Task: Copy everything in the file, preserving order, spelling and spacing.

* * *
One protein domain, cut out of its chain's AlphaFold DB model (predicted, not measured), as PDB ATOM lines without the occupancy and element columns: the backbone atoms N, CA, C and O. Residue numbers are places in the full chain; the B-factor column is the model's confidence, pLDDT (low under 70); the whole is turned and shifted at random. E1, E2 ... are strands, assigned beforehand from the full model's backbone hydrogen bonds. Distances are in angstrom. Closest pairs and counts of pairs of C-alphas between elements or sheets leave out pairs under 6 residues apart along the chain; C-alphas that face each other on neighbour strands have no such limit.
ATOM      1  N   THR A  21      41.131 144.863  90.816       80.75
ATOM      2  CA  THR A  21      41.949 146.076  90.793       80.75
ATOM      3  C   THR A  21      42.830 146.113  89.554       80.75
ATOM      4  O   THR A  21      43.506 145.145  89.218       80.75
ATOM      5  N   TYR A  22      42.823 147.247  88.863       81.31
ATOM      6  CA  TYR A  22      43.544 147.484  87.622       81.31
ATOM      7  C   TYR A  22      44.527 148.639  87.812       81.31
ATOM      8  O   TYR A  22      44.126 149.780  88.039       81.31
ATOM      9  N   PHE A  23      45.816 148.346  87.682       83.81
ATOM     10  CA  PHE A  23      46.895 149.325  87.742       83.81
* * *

One protein domain, cut out of its chain's AlphaFold DB model (predicted, not measured), as PDB ATOM lines without the occupancy and element columns: the backbone atoms N, CA, C and O. Residue numbers are places in the full chain; the B-factor column is the model's confidence, pLDDT (low under 70); the whole is turned and shifted at random. E1, E2 ... are strands, assigned beforehand from the full model's backbone hydrogen bonds. Distances are in angstrom. Closest pairs and counts of pairs of C-alphas between elements or sheets leave out pairs under 6 residues apart along the chain; C-alphas that face each other on neighbour strands have no such limit.
ATOM      1  N   THR A  21      41.131 144.863  90.816       80.75
ATOM      2  CA  THR A  21      41.949 146.076  90.793       80.75
ATOM      3  C   THR A  21      42.830 146.113  89.554       80.75
ATOM      4  O   THR A  21      43.506 145.145  89.218       80.75
ATOM      5  N   TYR A  22      42.823 147.247  88.863       81.31
ATOM      6  CA  TYR A  22      43.544 147.484  87.622       81.31
ATOM      7  C   TYR A  22      44.527 148.639  87.812       81.31
ATOM      8  O   TYR A  22      44.126 149.780  88.039       81.31
ATOM      9  N   PHE A  23      45.816 148.346  87.682       83.81
ATOM     10  CA  PHE A  23      46.895 149.325  87.742       83.81